For government agencies, the California EO mandates a proactive approach for state  agencies to procure, develop and use AI responsibly. By setting clear deadlines for the development of guidelines and inventory requirements for each state agency, it ensures a state-wide approach to California’s use of AI in procurement and the deployment of public services. This action by the State will have ripple effects on the AI industry at large - standards implemented by enterprises contracting with the state agencies will become standards to which all enterprises will be required to hold themselves in order to remain a trusted AI provider and marketplace competitor. 

How can Credo AI help?

Credo AI's platform is designed to help organizations stay in control of AI risk. Credo AI enables both agencies and organizations to inventory all AI use cases, measure and manage risk for those use cases –including impacts on vulnerable communities– and apply-risk based controls through custom policy packs. Our platform also enables enterprises and agencies to  evaluate third-party tools for risk & compliance, and generate transparency documentation, such as  risk and compliance reports. 

The Credo AI Platform enables  enterprises selling AI products to federal and state government agencies  to seamlessly surface government requirements at the point of ML development, generate evidence from existing tools and workflows, and automatically create governance artifacts. Vendors are also able to upload evidence through a secure portal where federal and state government agencies can review and evaluate if requirements are met.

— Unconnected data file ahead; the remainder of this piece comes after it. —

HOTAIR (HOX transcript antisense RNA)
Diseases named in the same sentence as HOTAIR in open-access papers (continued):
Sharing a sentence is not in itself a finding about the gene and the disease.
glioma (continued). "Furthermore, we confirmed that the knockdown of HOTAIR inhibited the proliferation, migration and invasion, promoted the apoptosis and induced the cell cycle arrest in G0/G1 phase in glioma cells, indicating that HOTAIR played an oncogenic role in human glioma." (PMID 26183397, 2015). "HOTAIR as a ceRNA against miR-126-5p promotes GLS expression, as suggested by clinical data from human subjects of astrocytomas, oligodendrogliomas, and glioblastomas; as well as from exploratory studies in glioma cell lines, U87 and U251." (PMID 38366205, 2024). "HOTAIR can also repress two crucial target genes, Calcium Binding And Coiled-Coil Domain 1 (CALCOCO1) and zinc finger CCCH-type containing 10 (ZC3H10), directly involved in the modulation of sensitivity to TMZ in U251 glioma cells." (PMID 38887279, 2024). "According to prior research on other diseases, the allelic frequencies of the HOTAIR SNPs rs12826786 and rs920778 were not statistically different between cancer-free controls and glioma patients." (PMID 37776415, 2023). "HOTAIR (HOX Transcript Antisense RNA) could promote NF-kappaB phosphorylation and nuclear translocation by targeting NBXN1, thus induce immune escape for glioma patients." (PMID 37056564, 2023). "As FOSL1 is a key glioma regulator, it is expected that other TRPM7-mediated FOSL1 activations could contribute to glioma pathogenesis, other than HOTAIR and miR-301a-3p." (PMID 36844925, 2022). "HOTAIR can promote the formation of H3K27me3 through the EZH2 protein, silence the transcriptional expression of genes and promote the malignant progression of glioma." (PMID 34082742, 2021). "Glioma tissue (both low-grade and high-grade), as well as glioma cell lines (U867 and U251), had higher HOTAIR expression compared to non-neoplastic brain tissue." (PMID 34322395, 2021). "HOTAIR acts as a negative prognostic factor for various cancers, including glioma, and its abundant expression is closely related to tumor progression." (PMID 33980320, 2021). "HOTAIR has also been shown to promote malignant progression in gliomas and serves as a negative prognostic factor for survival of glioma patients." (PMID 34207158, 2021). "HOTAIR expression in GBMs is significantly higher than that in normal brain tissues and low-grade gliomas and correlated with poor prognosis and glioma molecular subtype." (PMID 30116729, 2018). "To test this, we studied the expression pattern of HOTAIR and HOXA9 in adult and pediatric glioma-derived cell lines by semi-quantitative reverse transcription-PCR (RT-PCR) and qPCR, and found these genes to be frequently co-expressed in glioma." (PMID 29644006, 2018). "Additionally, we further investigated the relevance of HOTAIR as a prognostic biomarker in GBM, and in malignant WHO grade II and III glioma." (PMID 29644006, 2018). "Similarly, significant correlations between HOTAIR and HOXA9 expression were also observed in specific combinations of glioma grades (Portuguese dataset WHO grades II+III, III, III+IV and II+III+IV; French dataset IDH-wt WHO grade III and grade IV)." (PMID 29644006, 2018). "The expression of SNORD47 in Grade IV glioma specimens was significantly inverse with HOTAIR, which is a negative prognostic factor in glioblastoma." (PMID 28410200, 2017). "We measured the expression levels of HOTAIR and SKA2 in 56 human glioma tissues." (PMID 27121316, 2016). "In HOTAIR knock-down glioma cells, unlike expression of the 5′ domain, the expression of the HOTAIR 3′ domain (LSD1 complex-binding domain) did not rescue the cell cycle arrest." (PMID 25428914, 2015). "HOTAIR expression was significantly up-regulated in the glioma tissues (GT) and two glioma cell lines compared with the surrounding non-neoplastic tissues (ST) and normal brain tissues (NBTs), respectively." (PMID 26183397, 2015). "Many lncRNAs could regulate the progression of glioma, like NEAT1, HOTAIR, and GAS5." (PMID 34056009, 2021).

California's EO is more than a policy directive, it is a statement of intent to procure and use trustworthy AI, leading the way in enacting mandatory transparency requirements for entities using AI at the state level. Organizations that start tracking all AI and ML use cases with an AI Registry now can set themselves up for success as procurement requirements become the norm across the U.S.  For both government agencies and enterprises, the message is clear: responsible AI governance needs to be at the center of AI development, use, and procurement.

By leveraging Credo AI's products, organizations can effectively navigate the procurement landscape and ensure that their use of AI aligns with any AI governance requirements.

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DISCLAIMER. The information we provide here is for informational purposes only and is not intended in any way to represent legal advice or a legal opinion that you can rely on. It is your sole responsibility to consult an attorney to resolve any legal issues related to this information.